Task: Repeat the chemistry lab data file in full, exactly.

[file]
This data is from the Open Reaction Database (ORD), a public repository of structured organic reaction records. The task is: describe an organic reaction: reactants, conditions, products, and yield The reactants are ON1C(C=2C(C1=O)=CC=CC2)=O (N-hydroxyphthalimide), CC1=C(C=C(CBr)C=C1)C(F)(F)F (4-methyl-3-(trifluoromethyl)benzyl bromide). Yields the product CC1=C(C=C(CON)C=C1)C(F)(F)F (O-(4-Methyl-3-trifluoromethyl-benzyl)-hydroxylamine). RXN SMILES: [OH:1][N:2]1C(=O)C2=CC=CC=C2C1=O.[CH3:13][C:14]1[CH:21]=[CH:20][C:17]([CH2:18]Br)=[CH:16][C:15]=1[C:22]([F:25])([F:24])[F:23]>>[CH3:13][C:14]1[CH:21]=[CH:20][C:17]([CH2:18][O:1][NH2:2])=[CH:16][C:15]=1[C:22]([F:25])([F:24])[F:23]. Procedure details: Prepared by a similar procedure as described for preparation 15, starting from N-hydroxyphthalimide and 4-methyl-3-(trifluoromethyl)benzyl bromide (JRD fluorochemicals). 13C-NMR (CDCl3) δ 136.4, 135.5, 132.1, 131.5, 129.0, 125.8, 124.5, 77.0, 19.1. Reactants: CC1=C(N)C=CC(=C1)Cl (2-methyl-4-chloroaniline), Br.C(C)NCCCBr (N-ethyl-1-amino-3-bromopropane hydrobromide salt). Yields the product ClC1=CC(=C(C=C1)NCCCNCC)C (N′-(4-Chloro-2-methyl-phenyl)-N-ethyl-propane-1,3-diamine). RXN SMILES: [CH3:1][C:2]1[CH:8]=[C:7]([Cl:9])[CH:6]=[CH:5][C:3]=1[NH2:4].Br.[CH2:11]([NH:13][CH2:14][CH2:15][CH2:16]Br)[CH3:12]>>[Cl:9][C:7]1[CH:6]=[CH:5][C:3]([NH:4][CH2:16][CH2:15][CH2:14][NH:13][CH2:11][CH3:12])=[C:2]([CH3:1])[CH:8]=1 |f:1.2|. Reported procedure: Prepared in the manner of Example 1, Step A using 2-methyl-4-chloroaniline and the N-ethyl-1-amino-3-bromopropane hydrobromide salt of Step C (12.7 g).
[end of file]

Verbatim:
This data is from the Open Reaction Database (ORD), a public repository of structured organic reaction records. The task is: describe an organic reaction: reactants, conditions, products, and yield The reactants are ON1C(C=2C(C1=O)=CC=CC2)=O (N-hydroxyphthalimide), CC1=C(C=C(CBr)C=C1)C(F)(F)F (4-methyl-3-(trifluoromethyl)benzyl bromide). Yields the product CC1=C(C=C(CON)C=C1)C(F)(F)F (O-(4-Methyl-3-trifluoromethyl-benzyl)-hydroxylamine). RXN SMILES: [OH:1][N:2]1C(=O)C2=CC=CC=C2C1=O.[CH3:13][C:14]1[CH:21]=[CH:20][C:17]([CH2:18]Br)=[CH:16][C:15]=1[C:22]([F:25])([F:24])[F:23]>>[CH3:13][C:14]1[CH:21]=[CH:20][C:17]([CH2:18][O:1][NH2:2])=[CH:16][C:15]=1[C:22]([F:25])([F:24])[F:23]. Procedure details: Prepared by a similar procedure as described for preparation 15, starting from N-hydroxyphthalimide and 4-methyl-3-(trifluoromethyl)benzyl bromide (JRD fluorochemicals). 13C-NMR (CDCl3) δ 136.4, 135.5, 132.1, 131.5, 129.0, 125.8, 124.5, 77.0, 19.1. Reactants: CC1=C(N)C=CC(=C1)Cl (2-methyl-4-chloroaniline), Br.C(C)NCCCBr (N-ethyl-1-amino-3-bromopropane hydrobromide salt). Yields the product ClC1=CC(=C(C=C1)NCCCNCC)C (N′-(4-Chloro-2-methyl-phenyl)-N-ethyl-propane-1,3-diamine). RXN SMILES: [CH3:1][C:2]1[CH:8]=[C:7]([Cl:9])[CH:6]=[CH:5][C:3]=1[NH2:4].Br.[CH2:11]([NH:13][CH2:14][CH2:15][CH2:16]Br)[CH3:12]>>[Cl:9][C:7]1[CH:6]=[CH:5][C:3]([NH:4][CH2:16][CH2:15][CH2:14][NH:13][CH2:11][CH3:12])=[C:2]([CH3:1])[CH:8]=1 |f:1.2|. Reported procedure: Prepared in the manner of Example 1, Step A using 2-methyl-4-chloroaniline and the N-ethyl-1-amino-3-bromopropane hydrobromide salt of Step C (12.7 g).